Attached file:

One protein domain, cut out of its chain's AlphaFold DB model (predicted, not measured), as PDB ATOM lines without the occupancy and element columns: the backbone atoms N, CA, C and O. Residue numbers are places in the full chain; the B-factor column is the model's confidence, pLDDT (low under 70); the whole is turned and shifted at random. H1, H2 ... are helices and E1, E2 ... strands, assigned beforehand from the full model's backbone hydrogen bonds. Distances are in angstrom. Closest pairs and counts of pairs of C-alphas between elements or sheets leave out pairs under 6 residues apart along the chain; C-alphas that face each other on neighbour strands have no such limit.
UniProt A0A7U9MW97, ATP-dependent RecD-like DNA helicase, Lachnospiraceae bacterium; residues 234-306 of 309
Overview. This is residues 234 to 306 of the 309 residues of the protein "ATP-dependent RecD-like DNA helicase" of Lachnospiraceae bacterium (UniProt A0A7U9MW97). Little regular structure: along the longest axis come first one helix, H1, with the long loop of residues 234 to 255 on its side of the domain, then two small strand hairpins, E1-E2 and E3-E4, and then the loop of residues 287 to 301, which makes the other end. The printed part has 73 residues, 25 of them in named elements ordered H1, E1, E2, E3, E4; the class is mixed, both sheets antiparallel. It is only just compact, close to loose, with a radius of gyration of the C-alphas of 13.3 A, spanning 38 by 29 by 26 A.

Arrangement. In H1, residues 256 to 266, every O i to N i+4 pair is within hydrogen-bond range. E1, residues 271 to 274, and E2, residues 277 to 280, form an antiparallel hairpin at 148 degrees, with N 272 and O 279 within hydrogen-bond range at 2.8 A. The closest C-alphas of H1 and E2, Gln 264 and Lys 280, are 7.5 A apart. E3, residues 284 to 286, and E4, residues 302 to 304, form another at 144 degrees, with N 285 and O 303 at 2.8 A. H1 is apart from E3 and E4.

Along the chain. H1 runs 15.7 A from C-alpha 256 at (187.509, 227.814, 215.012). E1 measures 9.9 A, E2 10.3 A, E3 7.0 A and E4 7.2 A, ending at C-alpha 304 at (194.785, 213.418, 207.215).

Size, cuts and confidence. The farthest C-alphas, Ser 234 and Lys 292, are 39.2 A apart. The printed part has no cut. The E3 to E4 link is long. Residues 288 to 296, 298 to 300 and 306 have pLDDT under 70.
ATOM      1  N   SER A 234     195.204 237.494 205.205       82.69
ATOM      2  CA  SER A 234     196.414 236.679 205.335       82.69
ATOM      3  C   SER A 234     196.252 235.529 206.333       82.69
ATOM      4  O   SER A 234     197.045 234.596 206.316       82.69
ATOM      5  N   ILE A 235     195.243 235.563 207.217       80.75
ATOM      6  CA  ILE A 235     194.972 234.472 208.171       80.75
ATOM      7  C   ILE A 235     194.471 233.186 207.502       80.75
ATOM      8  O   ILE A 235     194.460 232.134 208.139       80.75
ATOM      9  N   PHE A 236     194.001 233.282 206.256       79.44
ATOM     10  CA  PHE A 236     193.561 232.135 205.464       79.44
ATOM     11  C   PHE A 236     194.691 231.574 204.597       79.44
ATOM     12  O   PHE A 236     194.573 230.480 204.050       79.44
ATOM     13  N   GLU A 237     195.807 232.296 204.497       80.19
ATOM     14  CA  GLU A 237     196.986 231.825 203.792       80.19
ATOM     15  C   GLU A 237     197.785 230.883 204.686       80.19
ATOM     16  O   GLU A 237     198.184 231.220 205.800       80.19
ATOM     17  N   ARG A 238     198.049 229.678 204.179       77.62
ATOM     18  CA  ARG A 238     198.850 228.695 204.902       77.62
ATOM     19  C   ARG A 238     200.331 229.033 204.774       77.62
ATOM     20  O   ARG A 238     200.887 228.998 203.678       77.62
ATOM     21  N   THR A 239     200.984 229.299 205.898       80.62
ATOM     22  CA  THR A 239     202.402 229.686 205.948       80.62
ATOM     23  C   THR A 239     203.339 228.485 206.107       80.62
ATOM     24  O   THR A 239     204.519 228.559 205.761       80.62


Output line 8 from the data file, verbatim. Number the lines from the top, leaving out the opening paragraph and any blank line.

ATOM      3  C   SER A 234     196.252 235.529 206.333       82.69